Sideshow overshadows poor Ireland showing as apathy replaces anger at the Aviva

Avoidable distractions have disrupted Stephen Kenny’s three years in charge of the national team

Gary Dicker is the only Irish coach to come out of the latest tangle with Greece manager Gus Poyet in credit.

“Gary is proper Irish, he cares so much,” said Poyet late Friday, after inflicting another humiliating defeat on Stephen Kenny’s Republic of Ireland.

In June, Dicker visited his former Brighton and Hove Albion gaffer at Greece training. The current Brighton under-21s assistant coach was in Athens as an Ireland fan.

Poyet, despite being close to the 37-year-old, kept him away from any specific preparation because, being “proper Irish”, he might have been tempted to help his own.

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Ireland’s assistant manager Keith Andrews insinuated the opposite last Tuesday. At only his second formal press conference in three years, he suggested that Dicker fed information to Poyet about how Ireland would set up at the Opap Arena.

Andrews’s remarks dominated the build-up to the worst performance by an Irish side in decades. The flimsy attempt to provoke Poyet elicited an unsparing pre-match response as Andrews was accused of “lying” and Dicker was branded “a very honest man”.

“It was a cheap accusation,” said Poyet, “very cheap.”

The Uruguayan understands the power of press conferences, in any language. He relished the opportunity to potentially split the Ireland management, belittling Andrews while embracing his former Sunderland captain John O’Shea.

“John is a top man,” said Poyet after Greece’s 4-1 aggregate win over Ireland. “And I think Keith is as well. Probably somebody is pulling [his leg].

“It is a big plus for us to have this situation now [they face the Netherlands on Monday] and be able to beat the Republic of Ireland twice, because, I tell you, the support in [the Aviva]. I would like to be in charge of the team here.”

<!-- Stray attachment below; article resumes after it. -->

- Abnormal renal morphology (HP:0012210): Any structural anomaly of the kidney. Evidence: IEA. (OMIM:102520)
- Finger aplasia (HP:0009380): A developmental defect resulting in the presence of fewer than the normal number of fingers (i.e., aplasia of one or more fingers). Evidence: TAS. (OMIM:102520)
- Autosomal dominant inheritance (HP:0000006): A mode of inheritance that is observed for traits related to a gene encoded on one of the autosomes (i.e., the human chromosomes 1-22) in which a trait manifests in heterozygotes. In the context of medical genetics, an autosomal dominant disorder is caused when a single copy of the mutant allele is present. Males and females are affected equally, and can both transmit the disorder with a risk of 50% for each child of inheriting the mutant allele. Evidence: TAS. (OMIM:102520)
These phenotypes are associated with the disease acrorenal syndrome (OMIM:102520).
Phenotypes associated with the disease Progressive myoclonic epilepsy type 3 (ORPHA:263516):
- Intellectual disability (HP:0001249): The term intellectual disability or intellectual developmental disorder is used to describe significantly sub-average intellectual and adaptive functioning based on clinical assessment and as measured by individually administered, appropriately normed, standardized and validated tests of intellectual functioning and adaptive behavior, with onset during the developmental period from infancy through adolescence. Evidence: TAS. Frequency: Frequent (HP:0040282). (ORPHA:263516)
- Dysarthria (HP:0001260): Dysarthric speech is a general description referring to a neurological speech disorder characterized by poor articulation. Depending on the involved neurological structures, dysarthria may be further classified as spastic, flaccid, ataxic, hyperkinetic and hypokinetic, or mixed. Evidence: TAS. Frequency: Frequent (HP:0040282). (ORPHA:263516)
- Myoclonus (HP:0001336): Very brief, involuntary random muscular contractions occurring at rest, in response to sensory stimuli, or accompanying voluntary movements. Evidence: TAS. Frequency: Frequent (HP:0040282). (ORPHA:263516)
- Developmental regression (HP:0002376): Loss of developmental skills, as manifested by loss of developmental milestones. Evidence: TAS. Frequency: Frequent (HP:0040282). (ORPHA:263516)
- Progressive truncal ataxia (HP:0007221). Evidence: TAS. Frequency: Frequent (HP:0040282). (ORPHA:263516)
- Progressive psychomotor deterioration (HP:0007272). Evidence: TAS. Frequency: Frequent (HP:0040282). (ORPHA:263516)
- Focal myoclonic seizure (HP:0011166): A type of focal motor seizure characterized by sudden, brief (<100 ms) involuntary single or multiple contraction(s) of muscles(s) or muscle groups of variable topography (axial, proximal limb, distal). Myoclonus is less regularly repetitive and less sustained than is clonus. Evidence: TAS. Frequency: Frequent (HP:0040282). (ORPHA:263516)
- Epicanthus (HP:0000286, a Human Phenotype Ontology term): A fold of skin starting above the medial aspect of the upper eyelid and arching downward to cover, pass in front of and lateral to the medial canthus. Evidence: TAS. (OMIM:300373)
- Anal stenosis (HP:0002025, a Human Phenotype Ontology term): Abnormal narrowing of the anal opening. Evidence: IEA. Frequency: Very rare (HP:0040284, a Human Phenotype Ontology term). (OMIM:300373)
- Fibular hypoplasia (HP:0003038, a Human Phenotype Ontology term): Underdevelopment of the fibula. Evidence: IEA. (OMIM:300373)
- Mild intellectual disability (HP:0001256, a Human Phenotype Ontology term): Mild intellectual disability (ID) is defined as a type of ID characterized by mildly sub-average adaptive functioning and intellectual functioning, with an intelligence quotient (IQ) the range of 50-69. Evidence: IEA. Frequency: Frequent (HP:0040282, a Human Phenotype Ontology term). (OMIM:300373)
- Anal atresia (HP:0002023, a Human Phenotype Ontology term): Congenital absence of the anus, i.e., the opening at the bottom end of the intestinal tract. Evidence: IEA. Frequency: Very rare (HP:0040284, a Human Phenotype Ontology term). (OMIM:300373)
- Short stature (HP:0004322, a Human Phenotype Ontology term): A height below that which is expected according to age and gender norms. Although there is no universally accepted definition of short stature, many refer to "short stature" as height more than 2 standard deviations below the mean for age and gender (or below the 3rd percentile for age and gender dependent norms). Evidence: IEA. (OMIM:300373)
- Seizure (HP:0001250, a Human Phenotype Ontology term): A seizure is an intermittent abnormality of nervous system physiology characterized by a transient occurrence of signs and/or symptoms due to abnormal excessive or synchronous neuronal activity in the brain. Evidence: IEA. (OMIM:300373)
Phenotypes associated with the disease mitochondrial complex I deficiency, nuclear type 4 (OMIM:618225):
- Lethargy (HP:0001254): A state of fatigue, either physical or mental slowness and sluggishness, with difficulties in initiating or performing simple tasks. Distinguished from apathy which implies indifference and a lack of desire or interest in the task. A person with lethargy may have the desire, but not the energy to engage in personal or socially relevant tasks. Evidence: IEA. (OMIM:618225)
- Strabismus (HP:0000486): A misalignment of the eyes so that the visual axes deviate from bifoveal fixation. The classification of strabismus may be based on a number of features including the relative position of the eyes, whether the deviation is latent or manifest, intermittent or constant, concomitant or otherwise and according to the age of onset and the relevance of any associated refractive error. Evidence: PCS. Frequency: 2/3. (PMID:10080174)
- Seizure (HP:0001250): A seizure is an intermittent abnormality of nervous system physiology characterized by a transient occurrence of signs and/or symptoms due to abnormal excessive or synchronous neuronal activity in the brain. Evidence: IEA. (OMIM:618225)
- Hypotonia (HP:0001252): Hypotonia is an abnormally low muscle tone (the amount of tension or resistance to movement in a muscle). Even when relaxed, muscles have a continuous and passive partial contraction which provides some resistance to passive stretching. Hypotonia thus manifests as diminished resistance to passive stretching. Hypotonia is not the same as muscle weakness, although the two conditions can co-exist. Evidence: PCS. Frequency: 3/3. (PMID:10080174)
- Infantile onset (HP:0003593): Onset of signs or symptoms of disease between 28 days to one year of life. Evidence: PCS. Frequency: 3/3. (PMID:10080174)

CVs to FAI CEO Jonathan Hill, Snugborough Road, Dublin 15.

“I would love that,” Poyet smiled. “I would absolutely love that. I think it is a terrific place to come and play football.

“I was even surprised coming from the hotel, watching the people. I pay attention a lot. How many people have got the tracksuit? The black one. How many people have the green.

“Listen, in Uruguay we are patriots, but I don’t think many people buy the national team tracksuit. I don’t remember, maybe I am wrong. The shirt? Yes. But I don’t think many people buy the tracksuit. They are there with the tracksuit, it is proper. It is proper.”

Seriously, Gus Poyet, to become the next Ireland manager?

“My contract finishes in December. If I qualify…”

Inevitably, Kenny was dragged into the Dicker affair.

“I’ve no real comment to make on that. I’ve no real comment to make,” Kenny repeated before questioning Dicker’s motives: “[Andrews] obviously felt the optics weren’t great, an Irish coach going to Athens to meet the Greek manager, or attend training or whatever it was. I’ve no real comment to make. I’m not accusing anyone of anything.”

Did Andrews put Dicker in a difficult situation? “I don’t know, listen it is what is it, it’s not something I’m getting into.”

But that’s the point. It is not what it is.

Avoidable distractions have disrupted Kenny’s three years in charge as his management stumbled from one mess of their own creation to the next. Four coaches came and went, including Damien Duff and Anthony Barry, as a group of young players have never looked technically equipped to play possession football.

There are four defeats under Kenny that will follow Irish football around. Luxembourg at an empty Aviva stadium in March 2021, Armenia in Yerevan last year and the Greek double.